Thursday, February 6, 2014

City of Langley 2014 Budget

The City of Langley has released it draft 2014 – 2018 Financial Plan. New this year, the City has put together an eight-page budget highlight document. It is well worth the read as it lays out the City’s budget process, where taxes go, what some of the big-ticket capital projects are, and why local taxes are increasing.

This year the City is planning to increase property tax by 2.71%. 0.75% of that increase is to cover infrastructure renewal which is desperately needed in the City.

Over the years, the City has been slowly balancing the amount of property tax it receive from residential and commercial properties. In 2014, it is proposed that 51.6% of taxation revenue come from residential properties. Even with the tax increase, due to assessed housing values changes, a strata owner will on average see no increase on his tax bill while a single-family owner will on average see a $50 dollar increase on her tax bill. Commercial property owners will see an average $630 increase on their tax bills. In total, the City plans to collect $22.8 million in property taxes.

Besides property taxes, the City's second largest source of income is the Casino which will contribute $5.8 million to the City’s bottom line. City of Langley residents contribute about $2.8 million to TransLink for transit and roads. The City of Langley will receive $298,000 to maintain the major road network from TransLink. The City will also receive $411,610 from the Township of Langley for Langley Youth and Family Services, Emergency Planning services, and RCMP building cost sharing.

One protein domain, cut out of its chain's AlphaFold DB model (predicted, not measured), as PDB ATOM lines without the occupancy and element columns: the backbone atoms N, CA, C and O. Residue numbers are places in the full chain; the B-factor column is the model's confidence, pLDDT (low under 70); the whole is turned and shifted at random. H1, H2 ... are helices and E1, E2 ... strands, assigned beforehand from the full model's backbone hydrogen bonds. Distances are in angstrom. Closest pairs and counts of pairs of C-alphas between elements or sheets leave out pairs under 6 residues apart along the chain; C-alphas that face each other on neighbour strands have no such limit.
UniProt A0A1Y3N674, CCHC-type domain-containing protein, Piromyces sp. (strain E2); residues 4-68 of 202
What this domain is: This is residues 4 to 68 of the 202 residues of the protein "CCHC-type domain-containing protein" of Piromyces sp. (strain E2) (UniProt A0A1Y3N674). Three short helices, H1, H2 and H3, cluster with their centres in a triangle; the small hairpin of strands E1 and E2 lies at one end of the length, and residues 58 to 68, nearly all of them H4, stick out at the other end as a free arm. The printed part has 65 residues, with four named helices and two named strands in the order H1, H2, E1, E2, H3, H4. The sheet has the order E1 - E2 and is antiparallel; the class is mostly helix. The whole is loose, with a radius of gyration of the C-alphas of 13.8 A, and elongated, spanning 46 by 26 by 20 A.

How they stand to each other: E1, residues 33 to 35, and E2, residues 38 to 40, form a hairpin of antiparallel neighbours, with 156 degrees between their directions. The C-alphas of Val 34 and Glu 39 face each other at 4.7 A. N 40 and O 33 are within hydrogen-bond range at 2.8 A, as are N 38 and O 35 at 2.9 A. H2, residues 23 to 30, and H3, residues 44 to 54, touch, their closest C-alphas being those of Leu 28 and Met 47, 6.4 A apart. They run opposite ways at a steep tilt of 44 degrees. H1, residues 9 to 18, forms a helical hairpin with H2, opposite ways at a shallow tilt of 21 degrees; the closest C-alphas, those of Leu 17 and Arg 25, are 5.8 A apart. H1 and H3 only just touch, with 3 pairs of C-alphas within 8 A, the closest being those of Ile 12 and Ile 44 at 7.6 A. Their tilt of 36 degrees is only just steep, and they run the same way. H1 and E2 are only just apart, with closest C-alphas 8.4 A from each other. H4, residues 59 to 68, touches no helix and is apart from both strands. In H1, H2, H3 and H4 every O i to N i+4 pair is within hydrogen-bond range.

Of the $28.3 million in operation expensive proposed for 2014, $578,145 is directly attributed to maintaining a city council. That works out to 2% of the overall operating budget.

Every year the City proposes a list of capital works projects. This year, the City has allocated $14.3 million for the reconstruction of Timms Community Centre. This one project represents about 2/3rds of the proposed 2014 capital budget. As this is such a larger capital project, I’m surprise that there is pretty much no information about the new Timms Community Centre available online.

Other proposed major projects include the rehabilitation (including water and sewer main replacement) of 200th Street between 50th Avenue and 56 Avenue for a total of $3.7 million. The City also plans to continue to implement its Public Realm Plan by continuing to upgrade the street lights and installing bike racks in the Downtown core. The City plans to start implementing its wayfinding strategy this year.

One of the things that I get disappointed about is that every year the City plans to spend $400,000 on cycling and pedestrian improvements, and every year that funding gets pushed back to a later year. This year is no different.

The full draft financial plan is available on the City’s website. At the February 17th council meeting, the plan will be presented and the public will have an opportunity to provide feedback.

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